Thursday, January 31, 2013
“What makes you bored?” I asked David and Maureen. They looked at me blankly. We were sitting on the long benches on either side of their eight-foot library table that has hosted meals and conversations for more than 30 years. A chicken stew simmered on the stove. Maureen tossed the salad. John straddled the bench next to me. David poured the wine.
“You know, bored,” I repeated. “My writing group's assignment is about boredom. So I've been thinking about what makes me bored. I never get bored when I'm by myself, or walking in the woods. I get bored when I'm with other people. Which is shocking for someone who's a life coach.”
Maureen sprinkled fresh strawberries over the salad greens. “I get bored when someone goes on and on,” she said. “A motor mouth.”
David looked puzzled. His amber eyes narrowed and took on that piercing look he gets when he's thinking. “I sometimes get bored when I'm doing something completely repetitive, like banging nails into fascia. I just tell myself, keep going.”
John stood up and yawned. “I get bored by conversations about boredom,” he said, and ambled off into the living room.
Digging deep into my crusty memory, a handful of boring scenes finally swam into focus. When I was 17 or 18, I travelled to Holland and stayed with various relatives. I remember one visit to a distant aunt and uncle where there was nothing to do. No cousins around. No English books. No card games. We sat on stiff upholstered couches in a large sparse living room, trying to make small talk. My uncle hid behind his daily newspaper. My aunt fidgeted, then went to the kitchen to lay out the cold supper, which we ate in an awkward silence. I counted the minutes until I could decently escape.
Boredom can have consequences. One day in home economics class in high school, our teacher Mrs. Wolsley droned on about how to make up a bed properly. You folded the foot end of the top sheet over the bottom one in such a way as to create a crisp triangular pleat that fell neatly down the side. It was called a “hospital corner” because that's the way nurses were taught to make up hospital beds.
As Mrs. Wolsley earnestly passed on this bit of arcane knowledge, my best friend Lois Ghent rolled her eyes at me and we began passing a note. 'Mrs. Wolsley's nose looks like a pig's.' 'Her nostrils are big and crooked.' 'No wonder she doesn't have children, even though she's married!' We snickered and passed the note back and forth.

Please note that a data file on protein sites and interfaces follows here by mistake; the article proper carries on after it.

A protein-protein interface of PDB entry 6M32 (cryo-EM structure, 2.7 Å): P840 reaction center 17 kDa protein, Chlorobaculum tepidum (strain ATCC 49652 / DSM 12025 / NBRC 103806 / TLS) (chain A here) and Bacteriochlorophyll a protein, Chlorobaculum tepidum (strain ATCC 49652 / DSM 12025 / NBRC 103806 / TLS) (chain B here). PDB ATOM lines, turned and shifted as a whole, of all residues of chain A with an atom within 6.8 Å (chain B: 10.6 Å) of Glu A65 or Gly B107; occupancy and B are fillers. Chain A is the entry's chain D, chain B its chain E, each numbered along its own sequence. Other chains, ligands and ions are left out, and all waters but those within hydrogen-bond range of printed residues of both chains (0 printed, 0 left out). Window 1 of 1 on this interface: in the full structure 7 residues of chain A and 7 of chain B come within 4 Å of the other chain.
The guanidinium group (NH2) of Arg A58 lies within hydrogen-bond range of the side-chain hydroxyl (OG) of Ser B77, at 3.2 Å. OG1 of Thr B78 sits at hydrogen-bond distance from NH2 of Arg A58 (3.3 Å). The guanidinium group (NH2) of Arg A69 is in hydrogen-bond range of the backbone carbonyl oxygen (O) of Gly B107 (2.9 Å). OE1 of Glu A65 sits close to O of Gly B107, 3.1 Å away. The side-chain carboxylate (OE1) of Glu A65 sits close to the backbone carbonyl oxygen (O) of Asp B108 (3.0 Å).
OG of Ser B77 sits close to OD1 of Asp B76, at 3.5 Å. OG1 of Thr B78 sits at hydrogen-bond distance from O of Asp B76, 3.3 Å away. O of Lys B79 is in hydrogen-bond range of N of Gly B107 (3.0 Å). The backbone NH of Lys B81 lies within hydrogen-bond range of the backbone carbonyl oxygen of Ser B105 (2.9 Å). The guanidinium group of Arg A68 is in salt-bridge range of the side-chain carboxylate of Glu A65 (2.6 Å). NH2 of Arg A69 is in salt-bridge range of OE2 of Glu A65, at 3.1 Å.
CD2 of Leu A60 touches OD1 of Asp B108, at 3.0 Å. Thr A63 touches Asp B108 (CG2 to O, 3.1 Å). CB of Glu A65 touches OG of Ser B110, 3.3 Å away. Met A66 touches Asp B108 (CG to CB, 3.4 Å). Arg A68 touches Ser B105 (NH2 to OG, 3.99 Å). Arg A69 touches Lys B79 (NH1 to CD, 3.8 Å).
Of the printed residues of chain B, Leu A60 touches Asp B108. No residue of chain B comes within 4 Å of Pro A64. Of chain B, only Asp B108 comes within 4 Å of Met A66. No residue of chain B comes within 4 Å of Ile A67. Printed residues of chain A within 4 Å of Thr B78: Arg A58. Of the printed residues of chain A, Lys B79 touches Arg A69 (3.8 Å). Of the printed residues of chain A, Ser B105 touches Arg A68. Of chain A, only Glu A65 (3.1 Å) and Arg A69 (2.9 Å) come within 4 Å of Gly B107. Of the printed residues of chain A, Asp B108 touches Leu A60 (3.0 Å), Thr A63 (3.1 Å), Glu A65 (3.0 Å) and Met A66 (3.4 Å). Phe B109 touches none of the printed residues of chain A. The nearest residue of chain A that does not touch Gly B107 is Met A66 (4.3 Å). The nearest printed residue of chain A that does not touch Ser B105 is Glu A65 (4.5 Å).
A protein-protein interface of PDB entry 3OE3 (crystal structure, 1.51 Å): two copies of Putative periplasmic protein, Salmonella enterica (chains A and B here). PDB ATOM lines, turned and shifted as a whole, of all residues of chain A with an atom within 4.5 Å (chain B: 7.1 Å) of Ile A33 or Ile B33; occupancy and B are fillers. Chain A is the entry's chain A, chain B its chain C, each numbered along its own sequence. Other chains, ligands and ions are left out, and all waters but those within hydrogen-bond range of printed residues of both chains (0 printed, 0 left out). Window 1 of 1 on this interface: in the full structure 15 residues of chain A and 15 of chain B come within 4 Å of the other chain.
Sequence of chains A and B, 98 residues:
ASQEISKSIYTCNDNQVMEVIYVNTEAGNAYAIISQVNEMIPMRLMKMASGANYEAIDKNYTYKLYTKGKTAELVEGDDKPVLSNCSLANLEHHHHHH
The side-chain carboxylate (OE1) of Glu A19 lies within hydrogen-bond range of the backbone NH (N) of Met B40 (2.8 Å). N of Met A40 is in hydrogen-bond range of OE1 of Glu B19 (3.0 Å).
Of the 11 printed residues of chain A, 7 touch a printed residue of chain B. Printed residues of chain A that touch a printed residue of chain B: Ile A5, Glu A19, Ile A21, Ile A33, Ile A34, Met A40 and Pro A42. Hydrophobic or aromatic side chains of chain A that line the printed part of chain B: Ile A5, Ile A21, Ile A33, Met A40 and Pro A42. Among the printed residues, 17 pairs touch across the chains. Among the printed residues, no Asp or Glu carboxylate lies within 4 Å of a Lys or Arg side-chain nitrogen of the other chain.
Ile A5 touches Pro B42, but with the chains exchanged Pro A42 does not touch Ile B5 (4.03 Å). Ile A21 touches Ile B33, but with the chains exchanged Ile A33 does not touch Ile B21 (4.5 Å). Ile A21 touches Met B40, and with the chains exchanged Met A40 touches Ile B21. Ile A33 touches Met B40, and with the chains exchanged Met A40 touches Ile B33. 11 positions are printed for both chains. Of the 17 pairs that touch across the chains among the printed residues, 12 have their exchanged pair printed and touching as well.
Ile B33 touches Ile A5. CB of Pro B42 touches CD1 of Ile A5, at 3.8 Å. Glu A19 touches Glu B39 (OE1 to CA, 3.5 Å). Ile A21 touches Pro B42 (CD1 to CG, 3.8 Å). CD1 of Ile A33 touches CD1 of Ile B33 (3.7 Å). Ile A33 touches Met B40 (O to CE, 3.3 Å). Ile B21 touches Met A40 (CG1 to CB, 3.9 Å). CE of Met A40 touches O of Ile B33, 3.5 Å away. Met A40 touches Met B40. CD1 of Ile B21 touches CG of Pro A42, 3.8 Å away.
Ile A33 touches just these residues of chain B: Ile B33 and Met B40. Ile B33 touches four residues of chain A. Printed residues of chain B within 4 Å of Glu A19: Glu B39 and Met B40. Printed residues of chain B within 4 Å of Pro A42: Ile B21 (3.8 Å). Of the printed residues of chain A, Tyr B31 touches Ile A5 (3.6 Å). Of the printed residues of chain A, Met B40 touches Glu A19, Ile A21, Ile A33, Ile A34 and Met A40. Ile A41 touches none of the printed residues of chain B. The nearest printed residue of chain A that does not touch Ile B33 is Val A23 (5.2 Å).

The next day, Mrs. Wolsley asked Lois and I to remain after class. We sat down, puzzled. What did the old cow want now? She laid her closed fist on the top of her desk and and then opened her hand. There lay our note: lines of blue and black ink stabbing the three-hole ruled paper. I gulped and turned fiery red. Out of the corner of my eye, I could see Lois, head bent, long brown hair hiding her face.
In a mild voice, Mrs. Wolsley told us that these words had hurt her. That was all she said. We left her classroom feeling appalled at our careless cruelty. Lois and I wrote her letters of apology, but the incident often nagged at me. A few years later, at university, I was making an evening gown to wear to a gala and dance to which a boy had asked me to attend as his date. A tight-fitting off-the-shoulder pattern lay ready to be cut out of vermillion velvet. But which way to pin the pattern pieces: with the velvet nap running up or down? I couldn't remember. I phoned Mrs. Wolsley, even though it was the middle of the day and long distance charges applied. Long minutes ticked by as the high school secretary went to find her. When Mrs. Wolsley finally came on the line, I explained my predicament. “The nap should run up,” she said. I thought I heard a note of pleasure in her voice at being called, long distance, for her advice. And even though she never knew it, to this day I take pleasure in making neat hospital corners.